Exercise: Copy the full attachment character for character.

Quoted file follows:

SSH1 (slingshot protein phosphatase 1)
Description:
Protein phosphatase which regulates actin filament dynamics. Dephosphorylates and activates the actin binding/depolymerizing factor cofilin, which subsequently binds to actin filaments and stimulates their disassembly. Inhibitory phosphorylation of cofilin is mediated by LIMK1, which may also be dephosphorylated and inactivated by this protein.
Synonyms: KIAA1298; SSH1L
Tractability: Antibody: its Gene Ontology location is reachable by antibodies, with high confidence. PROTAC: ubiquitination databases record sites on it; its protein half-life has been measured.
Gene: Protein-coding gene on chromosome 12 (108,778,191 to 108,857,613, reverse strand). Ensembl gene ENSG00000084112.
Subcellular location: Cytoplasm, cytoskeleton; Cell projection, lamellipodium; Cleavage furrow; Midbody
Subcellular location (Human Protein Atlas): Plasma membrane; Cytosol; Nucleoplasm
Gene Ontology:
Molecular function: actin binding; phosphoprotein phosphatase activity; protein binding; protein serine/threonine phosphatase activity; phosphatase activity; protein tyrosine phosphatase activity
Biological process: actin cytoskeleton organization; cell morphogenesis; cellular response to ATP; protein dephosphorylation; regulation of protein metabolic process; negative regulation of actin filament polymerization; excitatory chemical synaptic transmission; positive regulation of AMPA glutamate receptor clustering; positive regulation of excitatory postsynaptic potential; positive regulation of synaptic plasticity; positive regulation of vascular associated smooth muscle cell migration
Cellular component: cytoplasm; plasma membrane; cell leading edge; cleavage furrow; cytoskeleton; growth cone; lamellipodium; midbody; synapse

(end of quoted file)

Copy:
SSH1 (slingshot protein phosphatase 1)
Description:
Protein phosphatase which regulates actin filament dynamics. Dephosphorylates and activates the actin binding/depolymerizing factor cofilin, which subsequently binds to actin filaments and stimulates their disassembly. Inhibitory phosphorylation of cofilin is mediated by LIMK1, which may also be dephosphorylated and inactivated by this protein.
Synonyms: KIAA1298; SSH1L
Tractability: Antibody: its Gene Ontology location is reachable by antibodies, with high confidence. PROTAC: ubiquitination databases record sites on it; its protein half-life has been measured.
Gene: Protein-coding gene on chromosome 12 (108,778,191 to 108,857,613, reverse strand). Ensembl gene ENSG00000084112.
Subcellular location: Cytoplasm, cytoskeleton; Cell projection, lamellipodium; Cleavage furrow; Midbody
Subcellular location (Human Protein Atlas): Plasma membrane; Cytosol; Nucleoplasm
Gene Ontology:
Molecular function: actin binding; phosphoprotein phosphatase activity; protein binding; protein serine/threonine phosphatase activity; phosphatase activity; protein tyrosine phosphatase activity
Biological process: actin cytoskeleton organization; cell morphogenesis; cellular response to ATP; protein dephosphorylation; regulation of protein metabolic process; negative regulation of actin filament polymerization; excitatory chemical synaptic transmission; positive regulation of AMPA glutamate receptor clustering; positive regulation of excitatory postsynaptic potential; positive regulation of synaptic plasticity; positive regulation of vascular associated smooth muscle cell migration
Cellular component: cytoplasm; plasma membrane; cell leading edge; cleavage furrow; cytoskeleton; growth cone; lamellipodium; midbody; synapse